2. Tie the GOP candidates in your races to unpopular congressional leadership, expose their unpopular ideas for what they are, and follow them carefully to catch any gaffes. This kind of effort is a must because the last two cycles have proven that when weak, extremely conservative Republican candidates in swing Senate races are revealed for what they really are, they lose steam from their initial seeming inevitability. In 2010 and 2012, this was the case for candidates like Ken Buck and Todd Akin, respectively, as their gaffes and repulsive ideas regarding women's issues sunk their campaigns. The Democratic candidates in tough Senate races this year ought to relentlessly shed light on their GOP rivals' seriously unpopular ideas like cutting social safety net programs and repealing even well-liked parts of the Affordable Care Act. They would further be wise to employ talented and energetic opposition researchers who can pound on the weaknesses of Republican candidates in order to make clear that these races are not referenda on the state of the country but rather choice elections. Beyond that, Democratic Senate candidates would be smart to associate their rivals with GOP congressional leadership, given that Congress is extremely disliked. This is quite easy for some candidates, such as Grimes who is conveniently running against the Senate Republican leader - an unpopular figure nationally and in his own state.

3. If you are an incumbent, demonstrate real work you are doing in the Senate on behalf of your constituents. History has shown that voters reward workhorses, not show-horses in Senate races. For example, Senator Al Franken appears in solid shape for reelection in Minnesota, despite the President's declining popularity in this state he carried easily twice, in large part because of his impressive record of legislative efforts and achievements. On the other hand, in 2006, when Senator Rick Santorum failed to win reelection in Pennsylvania, one element of his loss was undoubtedly his showmanship as a national GOP social conservative hero which overshadowed any kind of other legislative work he was undertaking. Therefore, Democratic Senators who are running for reelection ought to highlight their efforts in the Senate to achieve legislative accomplishments on behalf of their constituents. By doing so, they will show that constituents in their states will be sorry to lose them.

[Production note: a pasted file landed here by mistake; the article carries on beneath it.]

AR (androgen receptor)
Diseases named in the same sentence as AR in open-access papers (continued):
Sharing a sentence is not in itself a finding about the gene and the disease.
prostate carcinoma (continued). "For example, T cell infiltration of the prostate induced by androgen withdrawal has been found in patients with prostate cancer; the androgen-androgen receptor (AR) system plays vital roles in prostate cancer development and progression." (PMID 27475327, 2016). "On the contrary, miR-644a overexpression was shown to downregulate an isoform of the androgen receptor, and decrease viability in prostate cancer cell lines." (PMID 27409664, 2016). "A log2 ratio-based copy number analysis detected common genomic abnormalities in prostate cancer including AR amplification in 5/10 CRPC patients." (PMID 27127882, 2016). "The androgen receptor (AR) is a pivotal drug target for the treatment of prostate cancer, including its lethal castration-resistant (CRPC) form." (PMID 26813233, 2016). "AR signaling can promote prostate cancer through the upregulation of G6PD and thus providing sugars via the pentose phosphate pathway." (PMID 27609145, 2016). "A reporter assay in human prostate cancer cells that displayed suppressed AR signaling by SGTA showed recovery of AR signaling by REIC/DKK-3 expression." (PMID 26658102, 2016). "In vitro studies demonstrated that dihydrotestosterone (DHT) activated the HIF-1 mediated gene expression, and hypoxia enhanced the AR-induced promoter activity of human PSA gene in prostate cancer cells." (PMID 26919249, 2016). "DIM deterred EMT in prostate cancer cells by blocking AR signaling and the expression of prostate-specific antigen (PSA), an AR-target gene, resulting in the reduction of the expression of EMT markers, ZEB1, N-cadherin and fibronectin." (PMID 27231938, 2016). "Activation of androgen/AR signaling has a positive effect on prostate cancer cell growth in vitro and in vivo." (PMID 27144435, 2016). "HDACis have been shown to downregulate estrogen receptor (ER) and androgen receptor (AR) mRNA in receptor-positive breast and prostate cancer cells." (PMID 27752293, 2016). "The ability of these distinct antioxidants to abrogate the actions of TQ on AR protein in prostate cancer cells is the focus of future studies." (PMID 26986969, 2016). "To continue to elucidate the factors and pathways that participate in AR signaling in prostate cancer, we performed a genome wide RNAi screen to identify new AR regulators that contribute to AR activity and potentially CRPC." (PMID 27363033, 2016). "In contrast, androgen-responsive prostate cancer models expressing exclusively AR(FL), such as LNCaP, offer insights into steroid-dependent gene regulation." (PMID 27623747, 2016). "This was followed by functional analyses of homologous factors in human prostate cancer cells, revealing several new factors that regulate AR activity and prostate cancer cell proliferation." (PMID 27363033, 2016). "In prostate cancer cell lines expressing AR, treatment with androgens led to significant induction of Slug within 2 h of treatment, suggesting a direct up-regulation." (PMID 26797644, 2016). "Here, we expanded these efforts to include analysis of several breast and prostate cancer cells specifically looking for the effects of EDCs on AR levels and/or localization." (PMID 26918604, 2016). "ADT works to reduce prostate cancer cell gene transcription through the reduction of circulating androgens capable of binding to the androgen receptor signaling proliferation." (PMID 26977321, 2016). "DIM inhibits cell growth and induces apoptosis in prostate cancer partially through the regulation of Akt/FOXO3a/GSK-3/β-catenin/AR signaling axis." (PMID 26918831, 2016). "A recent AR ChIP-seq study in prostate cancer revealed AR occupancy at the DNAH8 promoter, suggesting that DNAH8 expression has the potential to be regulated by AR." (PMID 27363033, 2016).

In the end, Democrats have reasons to be worried this cycle but it doesn't mean that they can't employ wise political strategy to avoid losing our fragile majority.

Sunday, March 2, 2014

Why the Oscars Matter, the Case for My Favorite Film of the Year, and My Predictions

Despite losing a significant chunk of viewership amongst the key demographic of 18-49 year olds, the Academy Awards are still a culturally significant, exciting, and important celebration of excellence in film. In the United States, our mastery of movies, acting, and the thriving nature of the Hollywood industry has fueled economic productivity, livened our culture, and has made us a beacon of free expression and art in the world. Further, the films that are recognized at these ceremonies are ones that capture our imagination in the most inspirational, heartwarming, tragic or enlightening ways. They are the best of the best -- movies that, in some cases, can reshape our thinking and understanding of life. For these reasons, the Academy Awards are still very much relevant, important, and worth our attention.